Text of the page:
In the interest of brevity, I will skip the next two claims Nordhaus addresses, and proceed to his final argument. Here he takes on the 16 WSJ contributors when they claimed:

A recent study of a wide variety of policy options by Yale economist William Nordhaus showed that nearly the highest benefit-to-cost ratio is achieved for a policy that allows 50 more years of economic growth unimpeded by greenhouse gas controls.

Now here, the WSJ contributors admittedly goofed. From skimming their bios, it doesn’t appear that any of them is trained in economics, so their mistake is understandable. Nonetheless, they did screw up here, and Nordhaus obviously pounces. He gives a simple numerical example to show that proper policy should try to maximize benefits net of costs, which is a different objective from maximizing the benefit-to-cost ratio. Nordhaus is correct when he claims that his own work in the field makes the cost-benefit case for an “optimum carbon tax” that slows greenhouse gas emissions relative to the laissez-faire baseline.

However, the instincts of the 16 scientists were right when they claimed that Nordhaus’ own work—which, to repeat, sets the orthodox standard in the field of the economics of climate change—should give policymakers serious pause before enacting carbon taxes, “cap-and-trade” permits, or other restrictions on the energy sector. In 2009 I published a journal article showing the weaknesses in Nordhaus’ case for a carbon tax. Here was one of my main points, referring to Nordhaus’ “DICE” model of the global economy and climate system:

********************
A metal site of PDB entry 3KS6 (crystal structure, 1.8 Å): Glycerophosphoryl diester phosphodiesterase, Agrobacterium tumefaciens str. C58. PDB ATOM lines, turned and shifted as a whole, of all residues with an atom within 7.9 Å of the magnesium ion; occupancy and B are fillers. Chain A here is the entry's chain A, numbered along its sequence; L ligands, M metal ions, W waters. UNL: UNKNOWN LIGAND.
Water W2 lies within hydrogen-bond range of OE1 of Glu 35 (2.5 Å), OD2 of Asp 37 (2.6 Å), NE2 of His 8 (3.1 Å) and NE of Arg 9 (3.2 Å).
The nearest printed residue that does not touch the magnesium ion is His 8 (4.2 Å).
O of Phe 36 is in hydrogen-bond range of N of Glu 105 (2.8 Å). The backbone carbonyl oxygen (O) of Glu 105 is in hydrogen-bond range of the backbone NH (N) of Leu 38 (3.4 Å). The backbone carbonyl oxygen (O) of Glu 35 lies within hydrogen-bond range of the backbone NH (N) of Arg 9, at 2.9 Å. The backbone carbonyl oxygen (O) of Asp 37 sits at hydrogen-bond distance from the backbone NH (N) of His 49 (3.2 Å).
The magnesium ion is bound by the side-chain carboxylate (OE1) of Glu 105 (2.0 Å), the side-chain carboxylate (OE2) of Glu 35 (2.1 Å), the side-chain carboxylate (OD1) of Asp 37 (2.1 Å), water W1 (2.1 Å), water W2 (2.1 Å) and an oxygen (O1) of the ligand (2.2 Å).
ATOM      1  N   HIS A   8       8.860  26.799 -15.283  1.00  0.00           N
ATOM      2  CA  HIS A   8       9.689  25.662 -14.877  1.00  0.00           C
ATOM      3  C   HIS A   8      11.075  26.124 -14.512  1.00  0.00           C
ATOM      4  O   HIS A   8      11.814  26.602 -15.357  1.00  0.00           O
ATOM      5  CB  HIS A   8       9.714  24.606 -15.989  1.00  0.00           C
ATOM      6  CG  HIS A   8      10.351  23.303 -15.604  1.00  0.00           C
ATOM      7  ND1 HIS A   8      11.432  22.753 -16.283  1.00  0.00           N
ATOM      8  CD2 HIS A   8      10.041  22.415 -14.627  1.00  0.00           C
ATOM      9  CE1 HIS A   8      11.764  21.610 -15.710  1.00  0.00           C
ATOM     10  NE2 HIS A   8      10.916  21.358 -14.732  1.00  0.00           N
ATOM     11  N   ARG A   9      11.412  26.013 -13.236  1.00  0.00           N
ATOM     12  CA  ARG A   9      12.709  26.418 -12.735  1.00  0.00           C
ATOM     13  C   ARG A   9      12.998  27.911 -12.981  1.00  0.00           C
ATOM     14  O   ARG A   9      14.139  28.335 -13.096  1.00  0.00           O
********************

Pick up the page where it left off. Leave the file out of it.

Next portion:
The 2007 DICE model contains simulations not just of the baseline (no controls) and the optimal carbon tax scenarios, but of many other policies as well. These calculations show that the dangers of an overly ambitious or inefficiently structured policy can swamp the potential benefits of a perfectly calibrated and efficiently targeted one (that is, the optimal carbon tax scenario). As table 4 indicates, Nordhaus’s optimal plan yields net benefits of approximately $3 trillion (consisting of $5 trillion in reduced climatic damages and $2 trillion of abatement costs). Yet some of the other popular proposals have abatement costs that exceed their benefits. The worst is Gore’s 2007 proposal to reduce CO2 emissions 90 percent by 2050; DICE 2007 estimated that Gore’s plan would make the world more than $21 trillion poorer than it would be if there were no controls on carbon. [From Murphy 2009, bold added.]

The interested reader should read my paper for the full story, but in a nutshell: When Nordhaus claims in his New York Review of Books article that his work shows the benefits of a carbon tax, the reader must realize that he means an optimally calibrated tax that is simultaneously implemented by all governments around the world, and is maintained at the (time-varying) optimal level through the year 2100. Nordhaus is saying that the best science tells us that that outcome would be better than governments doing nothing to restrict the market’s emissions of greenhouse gases.

Obviously, this standard of a textbook-optimal, decades-long, world-comprehensive carbon tax is quite an unrealistic benchmark to contrast with the real-world market outcome. Using Nordhaus’ own model, we can test the robustness of his result by looking at what happens when (say) only half the world participates in a carbon-limitation program, or when (say) governments penalize carbon emissions at more than the economically efficient rate. These tweaks can significantly reduce the “net benefits” flowing from a carbon tax. As the quotation from my 2009 paper above illustrates, Nordhaus’ own model shows that Al Gore’s proposal would inflict seven times as much net damage on the world (relative to the laissez-faire baseline), as the textbook optimum approach would yield in net benefits.

Conclusion